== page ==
Docket Nos. 97251, 98004.
Decided September 6, 1988.
Thomas, Garvey Garvey, P.C. (by Robert F. Garvey), for plaintiffs.
Eggenberger, Eggenberger, McKinney Weber, P.C. (by Robert E. Eggenberger), for defendants F. Jos. Lamb Company, Ltd., Wheels Leasing, Canada, and David P. Gammon.
Kerr, Russell Weber (by Edward C. Cutlip, Jr., and Robert J. Pineau), for defendants Lamb Technicon Corp., F. Joseph Lamb Company and FabTec Company.
Plaintiffs appeal the October 13, 1986, order granting summary disposition to defendants, F. Jos. Lamb Co., Ltd., and David P. Gammon, pursuant to MCR 2.116(C)(1), for lack of jurisdiction. Plaintiffs also appeal the December 19, 1986, order granting summary disposition to defendant Lamb Technicon Corporation pursuant to MCR 2.116(C)(10), no genuine issue of fact, the moving party being entitled to judgment as a matter of law. These two appeals have been consolidated, and we affirm in part and reverse in part.
The cases arise from the same incident. This is an automobile negligence action. On December 18, 1984, plaintiff Doris Helzer was struck by a van while crossing a street in Windsor, Ontario, Canada. The van was owned by defendant Wheels Leasing of Canada, leased by defendant F. Jos. Lamb Co., Ltd., and driven by defendant David P. Gammon, an employee of F. Jos. Lamb Co., Ltd. Defendant Wheels Leasing is not a party to this appeal. The other named defendant is Lamb Technicon Corp., a Michigan corporation and the parent corporation of F. Jos. Lamb Co., Ltd., a Canadian corporation. F. Jos. Lamb Co., Ltd., is a wholly owned subsidiary of Lamb Technicon Corporation.
The two Lamb corporations share several common board members and officers. Both companies manufacture transfer line systems. Approximately ten percent of the Canadian corporation's sales are to the U.S. parent corporation. All of the Canadian entity's corporate records and its accounting department are located in Canada, whereas the corporate records of the U.S. parent are kept at its Michigan headquarters. However, the two corporations are connected by a computer system and a courier is used to transport parts and inter-office mail between them on a daily basis.
Plaintiffs' first argument is that the trial court erred in granting Lamb Technicon's motion for summary disposition, on the basis that there existed no ground on which to pierce the corporate veil of subsidiary F. Jos. Lamb Co., Ltd. The basis for any liability in the parent corporation, pursuant to plaintiffs' theory, is grounded upon plaintiffs' assertion that the corporate veil of F. Jos. Lamb Co., Ltd., must be pierced because maintaining the fiction of its separate existence from the parent corporation is against public policy.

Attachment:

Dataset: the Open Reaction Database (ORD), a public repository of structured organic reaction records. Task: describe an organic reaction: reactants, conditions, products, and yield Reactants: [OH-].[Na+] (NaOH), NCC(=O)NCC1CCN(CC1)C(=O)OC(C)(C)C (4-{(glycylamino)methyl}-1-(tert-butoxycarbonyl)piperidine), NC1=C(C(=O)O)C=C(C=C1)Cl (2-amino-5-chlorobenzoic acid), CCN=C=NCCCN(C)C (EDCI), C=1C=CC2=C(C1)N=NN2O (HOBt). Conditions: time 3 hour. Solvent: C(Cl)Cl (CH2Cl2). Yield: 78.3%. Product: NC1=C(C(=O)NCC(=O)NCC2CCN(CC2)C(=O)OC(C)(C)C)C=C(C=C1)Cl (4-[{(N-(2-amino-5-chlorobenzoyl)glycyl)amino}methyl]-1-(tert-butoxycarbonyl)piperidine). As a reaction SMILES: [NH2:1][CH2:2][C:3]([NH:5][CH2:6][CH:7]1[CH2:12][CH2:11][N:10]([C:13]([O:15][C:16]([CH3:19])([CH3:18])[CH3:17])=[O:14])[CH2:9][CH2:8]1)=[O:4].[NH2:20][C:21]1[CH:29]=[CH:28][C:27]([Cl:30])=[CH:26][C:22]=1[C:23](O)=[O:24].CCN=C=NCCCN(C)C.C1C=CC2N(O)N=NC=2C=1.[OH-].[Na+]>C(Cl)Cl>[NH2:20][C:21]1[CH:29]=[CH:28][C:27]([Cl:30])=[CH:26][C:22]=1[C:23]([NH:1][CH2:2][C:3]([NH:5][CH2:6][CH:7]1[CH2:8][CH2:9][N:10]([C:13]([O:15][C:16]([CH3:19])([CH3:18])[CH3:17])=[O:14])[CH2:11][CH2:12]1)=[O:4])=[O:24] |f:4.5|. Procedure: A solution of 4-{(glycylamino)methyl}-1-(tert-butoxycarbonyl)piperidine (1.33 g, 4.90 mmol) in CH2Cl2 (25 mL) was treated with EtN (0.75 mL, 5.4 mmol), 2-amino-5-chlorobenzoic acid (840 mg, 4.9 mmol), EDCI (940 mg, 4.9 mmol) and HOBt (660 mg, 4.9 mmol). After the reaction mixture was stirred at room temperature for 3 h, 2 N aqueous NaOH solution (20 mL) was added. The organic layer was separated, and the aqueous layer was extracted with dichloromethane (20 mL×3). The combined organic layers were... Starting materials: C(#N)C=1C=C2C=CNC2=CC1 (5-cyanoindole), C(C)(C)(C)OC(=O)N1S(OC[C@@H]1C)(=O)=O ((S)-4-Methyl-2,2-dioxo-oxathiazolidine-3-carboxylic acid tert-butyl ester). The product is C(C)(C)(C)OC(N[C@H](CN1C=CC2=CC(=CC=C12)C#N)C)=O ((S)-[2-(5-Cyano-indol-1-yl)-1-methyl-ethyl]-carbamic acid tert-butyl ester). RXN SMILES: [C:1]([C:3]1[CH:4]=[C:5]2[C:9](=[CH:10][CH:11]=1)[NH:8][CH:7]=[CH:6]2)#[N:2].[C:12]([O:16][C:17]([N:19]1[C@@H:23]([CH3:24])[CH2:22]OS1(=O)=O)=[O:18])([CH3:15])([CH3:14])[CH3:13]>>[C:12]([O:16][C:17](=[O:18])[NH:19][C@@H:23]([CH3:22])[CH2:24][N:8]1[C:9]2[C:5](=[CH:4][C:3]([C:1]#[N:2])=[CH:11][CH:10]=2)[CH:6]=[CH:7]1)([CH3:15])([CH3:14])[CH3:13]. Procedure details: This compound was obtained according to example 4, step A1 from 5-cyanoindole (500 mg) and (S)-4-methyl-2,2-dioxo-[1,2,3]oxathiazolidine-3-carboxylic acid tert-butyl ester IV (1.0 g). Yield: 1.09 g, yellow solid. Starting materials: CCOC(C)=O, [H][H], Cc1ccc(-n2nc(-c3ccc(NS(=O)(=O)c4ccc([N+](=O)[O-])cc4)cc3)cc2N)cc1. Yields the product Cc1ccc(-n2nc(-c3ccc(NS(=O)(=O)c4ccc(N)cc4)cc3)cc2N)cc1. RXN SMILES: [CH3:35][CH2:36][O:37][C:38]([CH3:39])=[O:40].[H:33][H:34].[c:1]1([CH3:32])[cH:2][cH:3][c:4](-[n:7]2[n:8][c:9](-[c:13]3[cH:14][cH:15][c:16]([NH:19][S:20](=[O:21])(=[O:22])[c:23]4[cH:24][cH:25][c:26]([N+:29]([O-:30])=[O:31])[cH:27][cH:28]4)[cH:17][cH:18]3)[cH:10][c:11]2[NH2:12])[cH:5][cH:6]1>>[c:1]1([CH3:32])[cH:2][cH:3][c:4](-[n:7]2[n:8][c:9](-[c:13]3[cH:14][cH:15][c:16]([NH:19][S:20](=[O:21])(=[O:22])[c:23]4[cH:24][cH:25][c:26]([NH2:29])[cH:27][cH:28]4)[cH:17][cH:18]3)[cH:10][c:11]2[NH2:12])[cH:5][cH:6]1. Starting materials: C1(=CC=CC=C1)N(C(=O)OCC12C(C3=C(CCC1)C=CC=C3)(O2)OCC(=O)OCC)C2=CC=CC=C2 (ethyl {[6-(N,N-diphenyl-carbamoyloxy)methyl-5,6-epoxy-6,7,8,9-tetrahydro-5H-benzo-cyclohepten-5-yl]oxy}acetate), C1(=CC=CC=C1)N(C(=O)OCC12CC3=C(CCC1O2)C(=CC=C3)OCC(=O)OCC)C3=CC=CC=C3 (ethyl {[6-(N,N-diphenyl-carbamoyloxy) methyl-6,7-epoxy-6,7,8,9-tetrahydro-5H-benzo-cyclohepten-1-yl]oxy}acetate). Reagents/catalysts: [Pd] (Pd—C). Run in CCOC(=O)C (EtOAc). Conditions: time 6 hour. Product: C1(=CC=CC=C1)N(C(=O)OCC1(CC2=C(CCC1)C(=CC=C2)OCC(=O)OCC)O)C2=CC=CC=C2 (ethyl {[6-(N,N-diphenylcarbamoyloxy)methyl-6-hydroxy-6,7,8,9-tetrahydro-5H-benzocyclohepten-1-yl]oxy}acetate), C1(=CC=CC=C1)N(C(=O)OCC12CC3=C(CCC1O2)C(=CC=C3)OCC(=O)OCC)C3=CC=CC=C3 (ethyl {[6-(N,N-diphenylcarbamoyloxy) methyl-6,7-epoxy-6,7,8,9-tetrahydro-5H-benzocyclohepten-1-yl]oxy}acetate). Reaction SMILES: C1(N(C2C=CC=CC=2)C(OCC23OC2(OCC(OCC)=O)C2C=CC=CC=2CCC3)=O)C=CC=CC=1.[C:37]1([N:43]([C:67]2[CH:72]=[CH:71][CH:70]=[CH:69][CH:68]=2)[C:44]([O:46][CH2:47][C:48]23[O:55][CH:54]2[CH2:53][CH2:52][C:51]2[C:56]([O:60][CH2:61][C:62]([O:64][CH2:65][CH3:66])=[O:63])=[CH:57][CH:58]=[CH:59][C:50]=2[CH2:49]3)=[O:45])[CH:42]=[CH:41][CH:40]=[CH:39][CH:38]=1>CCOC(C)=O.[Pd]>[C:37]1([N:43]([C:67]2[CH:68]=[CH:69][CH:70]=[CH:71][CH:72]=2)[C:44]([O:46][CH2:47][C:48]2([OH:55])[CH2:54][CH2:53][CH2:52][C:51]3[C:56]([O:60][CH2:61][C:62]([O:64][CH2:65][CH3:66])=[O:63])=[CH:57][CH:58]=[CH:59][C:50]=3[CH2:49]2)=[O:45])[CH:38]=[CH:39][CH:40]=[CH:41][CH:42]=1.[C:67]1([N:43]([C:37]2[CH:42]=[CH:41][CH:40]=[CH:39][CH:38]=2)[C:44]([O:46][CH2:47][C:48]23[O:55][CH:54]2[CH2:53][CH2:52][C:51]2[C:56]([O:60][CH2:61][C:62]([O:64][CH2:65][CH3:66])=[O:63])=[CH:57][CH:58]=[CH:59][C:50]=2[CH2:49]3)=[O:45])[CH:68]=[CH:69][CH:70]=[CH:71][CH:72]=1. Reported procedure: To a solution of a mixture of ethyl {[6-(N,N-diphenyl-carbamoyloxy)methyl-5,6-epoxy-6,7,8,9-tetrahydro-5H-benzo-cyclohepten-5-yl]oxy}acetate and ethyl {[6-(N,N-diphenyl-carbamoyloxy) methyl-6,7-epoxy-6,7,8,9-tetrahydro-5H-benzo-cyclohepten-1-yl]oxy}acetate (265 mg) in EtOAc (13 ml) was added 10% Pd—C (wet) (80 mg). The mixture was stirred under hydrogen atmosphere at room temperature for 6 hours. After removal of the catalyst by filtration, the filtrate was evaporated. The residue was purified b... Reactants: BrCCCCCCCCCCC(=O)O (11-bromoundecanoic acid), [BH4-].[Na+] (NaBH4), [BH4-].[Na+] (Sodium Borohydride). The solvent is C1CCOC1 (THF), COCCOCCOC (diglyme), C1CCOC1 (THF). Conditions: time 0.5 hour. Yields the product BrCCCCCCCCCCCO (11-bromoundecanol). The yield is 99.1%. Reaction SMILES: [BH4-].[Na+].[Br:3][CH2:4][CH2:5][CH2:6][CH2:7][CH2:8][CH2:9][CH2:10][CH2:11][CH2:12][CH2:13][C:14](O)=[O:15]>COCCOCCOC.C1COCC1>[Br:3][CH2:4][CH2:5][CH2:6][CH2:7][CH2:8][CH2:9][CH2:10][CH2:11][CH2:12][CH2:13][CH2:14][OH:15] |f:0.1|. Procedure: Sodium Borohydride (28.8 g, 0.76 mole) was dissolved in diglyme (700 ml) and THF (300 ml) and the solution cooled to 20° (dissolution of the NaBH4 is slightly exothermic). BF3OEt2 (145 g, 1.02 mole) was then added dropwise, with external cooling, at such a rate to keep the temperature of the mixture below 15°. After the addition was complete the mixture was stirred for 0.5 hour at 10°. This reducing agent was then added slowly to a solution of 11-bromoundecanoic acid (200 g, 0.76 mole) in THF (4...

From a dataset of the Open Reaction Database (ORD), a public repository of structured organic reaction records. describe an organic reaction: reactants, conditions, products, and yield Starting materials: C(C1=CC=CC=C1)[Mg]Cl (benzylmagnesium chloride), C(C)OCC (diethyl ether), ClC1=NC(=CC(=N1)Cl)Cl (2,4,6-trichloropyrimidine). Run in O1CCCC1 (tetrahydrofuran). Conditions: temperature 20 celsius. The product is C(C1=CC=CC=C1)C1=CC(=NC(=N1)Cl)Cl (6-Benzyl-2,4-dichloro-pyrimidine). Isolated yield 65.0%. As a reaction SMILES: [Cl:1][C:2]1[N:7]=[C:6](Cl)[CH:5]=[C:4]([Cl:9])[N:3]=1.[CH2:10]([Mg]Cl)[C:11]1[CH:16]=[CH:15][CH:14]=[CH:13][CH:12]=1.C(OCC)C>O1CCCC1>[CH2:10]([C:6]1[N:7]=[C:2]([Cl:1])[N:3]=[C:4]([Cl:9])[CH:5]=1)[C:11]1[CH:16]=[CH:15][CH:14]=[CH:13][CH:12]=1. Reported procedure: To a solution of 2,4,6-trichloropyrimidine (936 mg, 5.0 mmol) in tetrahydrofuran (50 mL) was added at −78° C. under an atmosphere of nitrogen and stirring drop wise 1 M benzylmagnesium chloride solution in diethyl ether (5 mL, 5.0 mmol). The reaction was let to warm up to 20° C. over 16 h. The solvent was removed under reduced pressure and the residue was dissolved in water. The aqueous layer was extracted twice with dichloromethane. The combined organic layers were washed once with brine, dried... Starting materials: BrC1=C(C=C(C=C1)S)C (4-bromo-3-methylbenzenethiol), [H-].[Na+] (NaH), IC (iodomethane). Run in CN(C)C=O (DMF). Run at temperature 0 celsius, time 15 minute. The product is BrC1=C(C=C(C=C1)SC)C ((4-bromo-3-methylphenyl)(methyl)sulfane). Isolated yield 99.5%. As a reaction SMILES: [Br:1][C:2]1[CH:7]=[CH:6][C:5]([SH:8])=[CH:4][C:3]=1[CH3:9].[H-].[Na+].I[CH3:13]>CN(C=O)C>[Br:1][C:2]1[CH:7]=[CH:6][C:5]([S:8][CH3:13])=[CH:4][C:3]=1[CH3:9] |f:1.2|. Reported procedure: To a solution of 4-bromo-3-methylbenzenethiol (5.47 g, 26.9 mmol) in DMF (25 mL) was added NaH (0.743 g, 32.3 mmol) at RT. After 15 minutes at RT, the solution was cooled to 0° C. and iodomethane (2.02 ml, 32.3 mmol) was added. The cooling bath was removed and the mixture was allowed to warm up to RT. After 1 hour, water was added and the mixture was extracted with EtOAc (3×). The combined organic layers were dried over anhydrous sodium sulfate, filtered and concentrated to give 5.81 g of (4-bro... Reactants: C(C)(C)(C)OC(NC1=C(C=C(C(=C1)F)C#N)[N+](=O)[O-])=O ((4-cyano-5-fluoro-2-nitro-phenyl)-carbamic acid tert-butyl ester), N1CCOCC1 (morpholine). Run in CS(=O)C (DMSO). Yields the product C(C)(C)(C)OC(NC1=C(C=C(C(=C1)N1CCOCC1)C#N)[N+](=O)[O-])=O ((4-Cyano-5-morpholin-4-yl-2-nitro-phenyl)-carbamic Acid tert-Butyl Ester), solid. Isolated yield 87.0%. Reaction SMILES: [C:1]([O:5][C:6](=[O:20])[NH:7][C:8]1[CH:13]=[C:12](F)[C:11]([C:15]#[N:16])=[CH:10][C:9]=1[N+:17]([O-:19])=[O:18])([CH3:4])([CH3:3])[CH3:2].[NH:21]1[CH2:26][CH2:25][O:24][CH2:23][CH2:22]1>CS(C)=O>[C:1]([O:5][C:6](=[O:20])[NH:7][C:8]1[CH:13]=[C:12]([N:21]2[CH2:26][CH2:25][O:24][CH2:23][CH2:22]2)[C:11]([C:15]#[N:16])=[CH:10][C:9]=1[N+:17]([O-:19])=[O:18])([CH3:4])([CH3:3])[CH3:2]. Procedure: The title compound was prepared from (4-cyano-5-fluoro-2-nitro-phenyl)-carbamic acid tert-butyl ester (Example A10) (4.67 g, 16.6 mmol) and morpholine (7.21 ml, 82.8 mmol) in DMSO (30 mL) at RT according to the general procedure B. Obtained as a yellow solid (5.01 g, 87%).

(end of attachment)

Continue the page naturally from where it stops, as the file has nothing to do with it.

We recognize the general principle that in Michigan separate entities will be respected. See Klager v Robert Meyer Co, 415 Mich. 402; 329 N.W.2d 721 (1982). Finley v Union Joint Stock Land Bank of Detroit, 281 Mich. 214; 274 N.W.2d [sic, NW] 768 (1937), and Gledhill v Fisher Co, 272 Mich. 353; 262 N.W. 371 (1935).
However, the fiction of a distinct corporate entity separate from the stockholders is a convenience introduced in the law to subserve the ends of justice. When this fiction is invoked to subvert justice, it is ignored by the courts. Paul v University Motor Sales Co, 283 Mich. 587, 602; 278 N.W. 714 (1938). This of course means that, in general, even though Firestone is the parent company of Muskegon Firestone, its separate existence will be respected, unless doing so would subvert justice or cause a result that would be contrary to some other clearly overriding public policy. See, e.g., Cinderella Theatre Co, Inc v United Detroit Theatres Corp, 367 Mich. 424; 116 N.W.2d 825 (1962).
Plaintiffs argue that not piercing the corporate veil in this instance would be contrary to public policy. Plaintiffs' argument is based upon the fact that, if the corporate fiction is not ignored, plaintiffs' only possible remedy will be found in a Canadian court, where recovery is limited by law. Plaintiffs contend that application of Canadian law would contravene Michigan's strong public policy of ensuring the rights of its citizens.
However, the Supreme Court in Wells held that the corporate veil may be pierced when the corporate relationship involved is contrary to some "clearly overriding public policy." We cannot conclude that there is a clearly overriding public policy to allow a Michigan resident, injured in a foreign jurisdiction by residents and entities of that foreign jurisdiction, to pierce a Canadian corporate veil in order to find a Michigan parent corporation liable. If this state had such an overriding public policy, the whole notion that corporations are separate entities from their owners would be destroyed. We affirm the decision of the trial court on this issue.
Plaintiffs also argue that the trial court erred in determining that it had no jurisdiction over F. Jos. Lamb Co., Ltd. We agree and reverse on this issue.
Michigan's long arm statute provides in part:
The existence of any of the following relationships between a corporation and the state shall constitute a sufficient basis of jurisdiction to enable the courts of record of this state to exercise general personal jurisdiction over the corporation and to enable such courts to render personal judgments against the corporation.
* * *
(3) The carrying on of a continuous and systematic part of its general business within the state. [MCL 600.711; MSA 27A.711.]
Beyond this statutory requirement, in International Shoe Co v Washington, 326 U.S. 310, 316; 66 S Ct 154; 90 L Ed 95 (1945), the Supreme Court held that due process requires that a defendant who is not present in the state must have certain minimum contacts with the foreign state for jurisdiction to be upheld.
Here, since F. Jos. Lamb Co., Ltd., regularly buys and sells parts in Michigan, sends a company courier to Michigan on a daily basis, and has a direct computer link-up with its Michigan parent corporation, we find that both Michigan's statutory requirement and due process considerations are satisfied for general personal jurisdiction over this Canadian corporation in a Michigan court of law. On that basis we reverse the October 13, 1986, order of the trial court so far as F. Jos. Lamb Co., Ltd., is concerned.